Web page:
Science and Innovation Minister Steven Joyce has today launched the inaugural National Statement of Science Investment (NSSI), which sets the long-term strategic direction for the Government’s investment in science.
“This first NSSI responds to the need to plan more strategically, target New Zealand’s growing science investments more effectively, and leverage them to maximise their long-term value to New Zealand.”
Joyce says funding will be offered through two investment mechanisms with an investment plan to signal how, when and why the Government will invest over a three-year horizon.
The NSSI will also see the establishment of new regional research institutes as well as a review of Crown Research Institutes’ core funding and a strategic refresh of the Health Research Council.
Universities New Zealand has welcomed the NSSI.
Executive Director Chris Whelan says it is a critical document as it sets out the Government’s ten-year strategic direction that will guide future investment in New Zealand’s science system.
“We are delighted to see that the strategy is not just about generating knowledge for business. The strategy also aims to support the development of new knowledge and ideas, and to develop them in ways that will benefit New Zealand. We are pleased the strategy recognises that most applied commercial research builds upon fundamental pure research.”
Whelan said that the review of the Marsden Fund, released last week, showed that a lot of important research was not being done due a lack of funding in the current system.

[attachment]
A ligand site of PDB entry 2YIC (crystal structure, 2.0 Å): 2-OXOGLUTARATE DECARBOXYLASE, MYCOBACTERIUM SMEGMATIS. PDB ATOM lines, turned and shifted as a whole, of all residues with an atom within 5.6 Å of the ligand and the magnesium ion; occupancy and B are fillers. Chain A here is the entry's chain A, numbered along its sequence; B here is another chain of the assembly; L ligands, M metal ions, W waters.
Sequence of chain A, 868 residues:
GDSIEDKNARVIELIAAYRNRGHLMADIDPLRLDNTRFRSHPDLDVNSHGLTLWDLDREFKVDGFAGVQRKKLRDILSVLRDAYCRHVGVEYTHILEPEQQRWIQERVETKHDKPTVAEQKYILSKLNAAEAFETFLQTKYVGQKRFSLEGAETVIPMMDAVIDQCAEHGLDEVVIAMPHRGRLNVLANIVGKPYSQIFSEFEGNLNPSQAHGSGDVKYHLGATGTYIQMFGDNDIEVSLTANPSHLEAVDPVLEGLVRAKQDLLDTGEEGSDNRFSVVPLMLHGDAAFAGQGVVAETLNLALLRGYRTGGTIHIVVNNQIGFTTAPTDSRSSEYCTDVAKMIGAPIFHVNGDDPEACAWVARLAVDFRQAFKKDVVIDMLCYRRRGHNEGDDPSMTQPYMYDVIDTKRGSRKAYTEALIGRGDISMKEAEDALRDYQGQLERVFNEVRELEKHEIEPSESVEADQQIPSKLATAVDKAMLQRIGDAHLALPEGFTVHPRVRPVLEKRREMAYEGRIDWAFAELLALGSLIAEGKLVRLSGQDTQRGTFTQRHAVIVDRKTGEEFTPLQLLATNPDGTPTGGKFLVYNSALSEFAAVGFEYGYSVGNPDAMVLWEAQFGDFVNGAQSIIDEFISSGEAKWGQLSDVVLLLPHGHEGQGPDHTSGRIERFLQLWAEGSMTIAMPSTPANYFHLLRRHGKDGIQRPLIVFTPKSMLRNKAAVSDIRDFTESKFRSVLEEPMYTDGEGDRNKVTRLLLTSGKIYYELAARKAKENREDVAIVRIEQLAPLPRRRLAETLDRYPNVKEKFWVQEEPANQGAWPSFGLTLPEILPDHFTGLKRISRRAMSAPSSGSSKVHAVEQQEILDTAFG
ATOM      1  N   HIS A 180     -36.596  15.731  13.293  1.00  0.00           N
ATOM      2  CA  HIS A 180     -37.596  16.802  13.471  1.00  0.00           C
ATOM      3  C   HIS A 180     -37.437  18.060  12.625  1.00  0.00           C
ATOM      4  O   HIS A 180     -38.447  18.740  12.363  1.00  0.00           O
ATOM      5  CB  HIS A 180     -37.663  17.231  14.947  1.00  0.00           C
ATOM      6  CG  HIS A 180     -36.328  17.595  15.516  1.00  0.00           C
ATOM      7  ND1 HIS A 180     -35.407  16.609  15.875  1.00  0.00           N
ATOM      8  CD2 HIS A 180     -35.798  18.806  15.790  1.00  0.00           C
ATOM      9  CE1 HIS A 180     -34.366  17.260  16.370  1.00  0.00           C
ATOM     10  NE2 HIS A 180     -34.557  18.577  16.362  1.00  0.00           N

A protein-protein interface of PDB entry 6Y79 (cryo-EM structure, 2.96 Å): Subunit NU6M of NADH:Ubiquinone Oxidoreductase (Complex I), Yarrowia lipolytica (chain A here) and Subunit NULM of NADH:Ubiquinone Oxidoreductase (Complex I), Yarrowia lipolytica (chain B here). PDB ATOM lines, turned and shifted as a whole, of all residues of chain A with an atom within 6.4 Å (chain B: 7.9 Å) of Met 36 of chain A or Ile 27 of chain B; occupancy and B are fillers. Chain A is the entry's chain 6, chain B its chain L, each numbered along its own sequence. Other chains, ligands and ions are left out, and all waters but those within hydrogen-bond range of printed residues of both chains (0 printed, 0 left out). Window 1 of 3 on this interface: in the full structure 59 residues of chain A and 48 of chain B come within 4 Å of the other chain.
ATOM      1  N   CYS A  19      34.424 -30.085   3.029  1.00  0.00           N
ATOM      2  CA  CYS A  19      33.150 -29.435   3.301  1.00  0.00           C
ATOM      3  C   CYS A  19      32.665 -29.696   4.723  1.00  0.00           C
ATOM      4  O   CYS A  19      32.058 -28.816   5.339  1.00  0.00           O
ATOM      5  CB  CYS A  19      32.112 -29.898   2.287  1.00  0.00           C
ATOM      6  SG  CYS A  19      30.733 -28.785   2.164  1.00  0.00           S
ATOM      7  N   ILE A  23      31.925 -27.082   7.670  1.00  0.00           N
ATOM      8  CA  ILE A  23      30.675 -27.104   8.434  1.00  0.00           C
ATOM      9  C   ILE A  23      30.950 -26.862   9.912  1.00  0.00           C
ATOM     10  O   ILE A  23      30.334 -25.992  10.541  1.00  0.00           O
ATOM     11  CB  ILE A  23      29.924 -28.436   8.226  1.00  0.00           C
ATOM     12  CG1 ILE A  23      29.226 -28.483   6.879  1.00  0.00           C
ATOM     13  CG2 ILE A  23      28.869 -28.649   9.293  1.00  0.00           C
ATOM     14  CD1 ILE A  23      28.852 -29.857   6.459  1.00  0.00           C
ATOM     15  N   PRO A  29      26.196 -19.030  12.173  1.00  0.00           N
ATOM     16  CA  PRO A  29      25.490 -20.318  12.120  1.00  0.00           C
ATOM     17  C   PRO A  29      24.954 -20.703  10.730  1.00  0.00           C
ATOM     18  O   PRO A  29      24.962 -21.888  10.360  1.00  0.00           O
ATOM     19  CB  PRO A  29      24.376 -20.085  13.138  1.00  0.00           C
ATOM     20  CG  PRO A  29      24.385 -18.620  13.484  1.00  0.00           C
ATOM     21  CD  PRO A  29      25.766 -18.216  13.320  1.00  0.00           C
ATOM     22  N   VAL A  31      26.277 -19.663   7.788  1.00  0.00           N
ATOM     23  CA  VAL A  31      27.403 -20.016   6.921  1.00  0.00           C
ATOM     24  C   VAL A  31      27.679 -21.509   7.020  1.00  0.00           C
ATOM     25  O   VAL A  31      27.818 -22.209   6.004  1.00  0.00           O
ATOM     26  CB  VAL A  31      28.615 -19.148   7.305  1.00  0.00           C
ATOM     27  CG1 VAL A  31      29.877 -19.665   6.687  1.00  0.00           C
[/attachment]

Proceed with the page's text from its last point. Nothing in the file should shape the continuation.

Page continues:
“We therefore warmly welcome the Government's commitment to lifting expenditure on research and development from around 0.67% to 0.8% of GDP. This is in line with the expenditure of other comparable countries. It also reflects the urgent need to invest in solutions to the environmental, economic, geographic and social challenges that New Zealand faces.”
Minister Joyce also announced today changes to the International Relationships Fund to better support high-quality international science collaborations.
The changes follow an independent evaluation, which determined that the fund was valued but that adjustments were required to improve its impact.
The new fund will be called The Catalyst Fund and will consist of four funding streams that target investment in leadership, influence, seeding and strategic co-operation. Funding levels will not change at this time, remaining at around $9.3 million per annum in strategic international science and innovation collaboration.
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